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The Fatique Factor affects Productivity

The fatigue factor affects productivity

By Harold Taylor

Working long hours makes you good at one thing – working long hours. It does not increase either your efficiency or effectiveness. Any anticipated increase in personal productivity is usually offset by a lower work pace, additional errors, more frequent self- generated distractions, decreased creativity, and a decline in energy and motivation.

Long hours can reduce productivity

Long hours can reduce productivity

If the increased working hours, reduces the total amount of sleep that one gets, it could also impact their physical and mental health – causing obesity, diabetes, memory impairment, high blood pressure, heart disease, and a weakened immune system.

Sleep deprivation can affect your health

Sleep deprivation can affect your health

Total output does not vary directly with the amount of time worked. If you cut one third off your working hours for instance, you would not cut one third off your output. In fact, for those people working 12 hour per day, a reduction to eight hours may not result in any perceivable drop in total output. Productivity, (output per hour) would actually increase.

Overwork, lack of sleep and energy drain can cause accidents as well. The National Highway Traffic Safety Administration in the US estimates that drowsy drivers cause 100,000 accidents, 71,000 injuries and 1550 fatalities each year.

In January of 2011 an Air Canada flight from Toronto to Zurich made a sudden descent, injuring 14 passengers and two crew members when a fatigued pilot mistakenly believed the plane was on a collision course with another aircraft.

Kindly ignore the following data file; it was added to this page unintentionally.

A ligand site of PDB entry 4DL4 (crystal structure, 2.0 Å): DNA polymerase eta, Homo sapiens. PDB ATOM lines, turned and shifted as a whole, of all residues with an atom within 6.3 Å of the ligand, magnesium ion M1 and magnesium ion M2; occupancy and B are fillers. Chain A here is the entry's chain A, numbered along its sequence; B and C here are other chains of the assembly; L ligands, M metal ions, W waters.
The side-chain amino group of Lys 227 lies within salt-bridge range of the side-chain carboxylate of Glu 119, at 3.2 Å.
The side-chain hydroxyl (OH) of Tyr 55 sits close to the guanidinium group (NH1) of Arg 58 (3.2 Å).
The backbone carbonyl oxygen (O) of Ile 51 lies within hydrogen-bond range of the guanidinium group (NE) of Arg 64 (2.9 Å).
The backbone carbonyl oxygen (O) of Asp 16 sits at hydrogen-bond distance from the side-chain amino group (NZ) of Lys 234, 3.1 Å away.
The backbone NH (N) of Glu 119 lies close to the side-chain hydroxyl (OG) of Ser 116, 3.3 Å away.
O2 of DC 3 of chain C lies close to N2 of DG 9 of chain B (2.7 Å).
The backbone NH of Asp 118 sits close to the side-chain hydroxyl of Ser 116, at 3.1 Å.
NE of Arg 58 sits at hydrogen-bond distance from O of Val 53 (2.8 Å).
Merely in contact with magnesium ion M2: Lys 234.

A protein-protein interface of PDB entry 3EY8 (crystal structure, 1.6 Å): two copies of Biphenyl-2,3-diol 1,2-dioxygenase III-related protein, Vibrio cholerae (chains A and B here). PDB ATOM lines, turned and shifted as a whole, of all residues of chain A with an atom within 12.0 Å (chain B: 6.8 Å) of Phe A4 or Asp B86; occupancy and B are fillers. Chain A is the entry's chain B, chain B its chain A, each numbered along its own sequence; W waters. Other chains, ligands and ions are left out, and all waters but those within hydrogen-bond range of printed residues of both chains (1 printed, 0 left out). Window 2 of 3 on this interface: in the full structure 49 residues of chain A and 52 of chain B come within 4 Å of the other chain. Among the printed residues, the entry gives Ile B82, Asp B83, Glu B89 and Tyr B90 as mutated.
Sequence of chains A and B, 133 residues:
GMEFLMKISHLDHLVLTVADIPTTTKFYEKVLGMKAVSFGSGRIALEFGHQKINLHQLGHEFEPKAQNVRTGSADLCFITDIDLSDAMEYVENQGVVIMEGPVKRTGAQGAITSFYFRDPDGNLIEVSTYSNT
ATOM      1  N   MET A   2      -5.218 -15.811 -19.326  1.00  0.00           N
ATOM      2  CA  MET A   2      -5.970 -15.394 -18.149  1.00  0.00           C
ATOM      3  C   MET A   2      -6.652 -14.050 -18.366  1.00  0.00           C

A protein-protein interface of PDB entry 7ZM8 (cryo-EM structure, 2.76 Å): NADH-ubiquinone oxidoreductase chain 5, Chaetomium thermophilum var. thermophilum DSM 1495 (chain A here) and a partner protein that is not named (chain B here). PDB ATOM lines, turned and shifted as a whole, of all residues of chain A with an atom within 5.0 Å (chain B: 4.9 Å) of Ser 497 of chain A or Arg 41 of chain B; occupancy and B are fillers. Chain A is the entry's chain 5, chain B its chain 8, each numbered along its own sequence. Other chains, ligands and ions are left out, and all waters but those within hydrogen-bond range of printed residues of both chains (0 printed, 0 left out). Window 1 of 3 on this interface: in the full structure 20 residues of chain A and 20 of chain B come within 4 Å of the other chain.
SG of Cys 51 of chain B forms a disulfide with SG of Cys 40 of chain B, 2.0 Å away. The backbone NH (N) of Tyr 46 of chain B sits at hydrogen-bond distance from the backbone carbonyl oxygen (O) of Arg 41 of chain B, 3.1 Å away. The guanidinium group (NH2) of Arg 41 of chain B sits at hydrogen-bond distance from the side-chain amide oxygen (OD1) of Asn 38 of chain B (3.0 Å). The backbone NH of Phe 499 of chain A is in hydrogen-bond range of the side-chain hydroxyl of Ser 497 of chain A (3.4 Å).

In general, people need to shorten their working hours and lengthening their sleeping and resting hours – and this usually entails turning off their electronic devices sooner at night

Comments

  1. This reminds me of the Oxygen Mask Theory (or so I call it), where, in the event of a loss of airline cabin pressure, you’d better put your mask on first or you won’t be ABLE to help those around you. It just doesn’t make sense to work yourself to death, or to help others at the exclusion of taking care of yourself!
    Hazel Thornton recently posted…10 Silly Things Organizers Argue AboutMy Profile

  2. Thanks Julie,
    This is so true. Thanks for the reminder. I know there is a visible difference in my attitude and performance when I am tired. Sometimes I struggle and struggle, give up, sleep, wake up and look at the issue and the answer presents it self with ease – no struggle!

  3. I’ve actually experienced this. When I know my work day or week is going to be shortened because of a meeting or personal appointment, I work more efficiently to make sure I get everything done.

    As I typed that, I realized that making a photography appointment with myself might help me to get my work done more quickly than if I simply hope to have some free time when my work is done. See Julie – you’re still coaching me through your blog!
    Janet Barclay recently posted…NAPO 2016 Organizing Expo – Part 1My Profile

    • “…making a photography appointment with myself might help me to get my work done more quickly than if I simply hope to have some free time when my work is done.”

      Great idea, Janet. You need your photography as much as your clients need you. I might just try this myself.
      Kathy Stinson recently posted…First Book CanadaMy Profile

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